“The actual methods of cultivation were in one sense relatively primitive in that the Hawaiian planter used only the digging stick and his hands and feet to till the soil. However, the variety of plants he cultivated, the animals he raised for food, and the ingenuity and diversity of his methods, such as elaborate irrigation and terracing of lowlands and hillsides, dry farming, mulching, green manuring, and very intelligent production of many varieties by selection of those best suited to a wide range of environmental conditions and valued most for size, quality, and flavor, justify our calling the native Hawaiian’s gardening a highly advanced type of horticulture with the aid of primitive tools. The whole list of plants and animals that the native planters were raising at the time of discovery in the late 18th century is in itself sufficient to indicate that the subsistence economy was not primitive at all.” (p. 14)

    In alignment with language of the U.S. government “farm bill” defining sustainable agriculture (1990), native Hawaiian agricultural perspectives and practices did follow systems that:

    • Satisfied human food and fiber needs;
    • Enhanced the environmental quality and the natural resources base upon which the agricultural economy was dependent;
    • Strove to make the most efficient use of all resources through integration of appropriate, natural biological cycles and controls;
    • Sustained farming and cultivation of aesthetic and other-use plants necessary to ensure the health and well-being of the populace
    • Enhanced the quality of life for all members of the society

    During the course of study, exploration and practice of the project, opportunities will be present for further discussion about how native Hawaiian culture, traditions and practices guided agricultural work than was (and still is) sustainable, organic and spiritually fulfilling.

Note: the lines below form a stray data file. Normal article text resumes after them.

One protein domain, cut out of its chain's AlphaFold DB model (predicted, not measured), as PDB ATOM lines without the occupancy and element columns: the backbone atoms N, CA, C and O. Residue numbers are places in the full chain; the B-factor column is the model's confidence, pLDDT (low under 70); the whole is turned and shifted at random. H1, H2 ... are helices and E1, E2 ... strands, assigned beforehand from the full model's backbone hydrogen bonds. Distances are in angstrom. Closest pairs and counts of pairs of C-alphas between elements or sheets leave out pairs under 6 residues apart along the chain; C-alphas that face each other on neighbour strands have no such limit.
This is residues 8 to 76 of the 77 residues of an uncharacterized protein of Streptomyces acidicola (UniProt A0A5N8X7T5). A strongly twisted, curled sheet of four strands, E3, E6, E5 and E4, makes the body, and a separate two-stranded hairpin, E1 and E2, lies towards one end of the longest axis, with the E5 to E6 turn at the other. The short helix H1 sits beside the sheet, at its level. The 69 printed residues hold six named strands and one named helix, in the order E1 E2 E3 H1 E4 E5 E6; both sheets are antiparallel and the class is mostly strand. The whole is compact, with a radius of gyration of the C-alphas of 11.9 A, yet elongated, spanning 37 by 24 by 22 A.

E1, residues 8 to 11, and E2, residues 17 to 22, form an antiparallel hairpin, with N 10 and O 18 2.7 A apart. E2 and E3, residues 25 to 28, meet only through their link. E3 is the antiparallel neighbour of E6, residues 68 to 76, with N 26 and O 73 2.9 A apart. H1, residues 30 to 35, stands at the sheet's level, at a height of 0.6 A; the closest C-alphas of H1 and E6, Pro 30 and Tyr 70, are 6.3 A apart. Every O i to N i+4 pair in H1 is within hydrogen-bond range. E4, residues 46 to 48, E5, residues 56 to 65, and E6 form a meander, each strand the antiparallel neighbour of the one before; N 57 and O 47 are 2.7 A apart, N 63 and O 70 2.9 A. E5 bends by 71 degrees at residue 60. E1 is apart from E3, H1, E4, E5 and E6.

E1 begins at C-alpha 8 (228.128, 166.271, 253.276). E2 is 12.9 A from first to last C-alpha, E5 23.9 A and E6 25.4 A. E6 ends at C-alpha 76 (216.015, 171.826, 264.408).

There are four native Hawaiian foundational concepts relevant to the “Farm to Table” project that we will continue to discuss:

    • E ola pono – living a good and proper life
    • Ho‘omana – acknowledging the role of spirituality in all that we do
    • Aloha ‘āina – mālama ‘āina – understanding and respecting the deeply rooted relationship between humanity and the environment that provide for healthy symbiotic sustenance and existence
    • Ho‘omau i ka ea – striving persistently to achieve and properly practice self-determination relevant to personal and collective success and fulfillment

    E ulu, e ulu kini o ke akua – ulu o Kāne me Kanaloa!

    Enter and inspire, may myriads of spirits enter and inspire including Kāne and Kanaloa!

    Here is a traditional oli (chant) of greeting and welcome. It is a beautiful way of acknowledging our place within our greater surroundings (Hawai‘i nei—beloved Hawai‘i). Can you identify the kaona or metaphors in this chant?

    Oli Aloha

    Onaona i ka hala me ka lehua, he hale lehua no ‘ia na ka noe

    O ka‘u no ‘ia e ‘ano‘i nei, e ‘ali ‘a nei ho‘i o ka hiki mai

    A hiki mai no ‘oukou, a hiki mai no me ke aloha

    Aloha e, aloha e, aloha e — 

    Sweet and fragrant are the pandanus and ‘ōhi‘a blossoms, an ‘ōhi‘a blossom house in the mist

    It is truly through my heartfelt yearning for you that I await your return to this place

    You must come, come here where you are most welcome and cherished

    Greetings, you are welcome here dearly beloved!
     

    The hīnano or pandanus flower (referred to in the chant as hala) together with the ‘ōhi‘a or lehua (flower of the Metrosideros macropus) smell extremely sweet. It is a wonderful fragrance to experience! In native Hawaiian culture, the sweet scent of certain flowers describes a variety of expressions of love and endearment.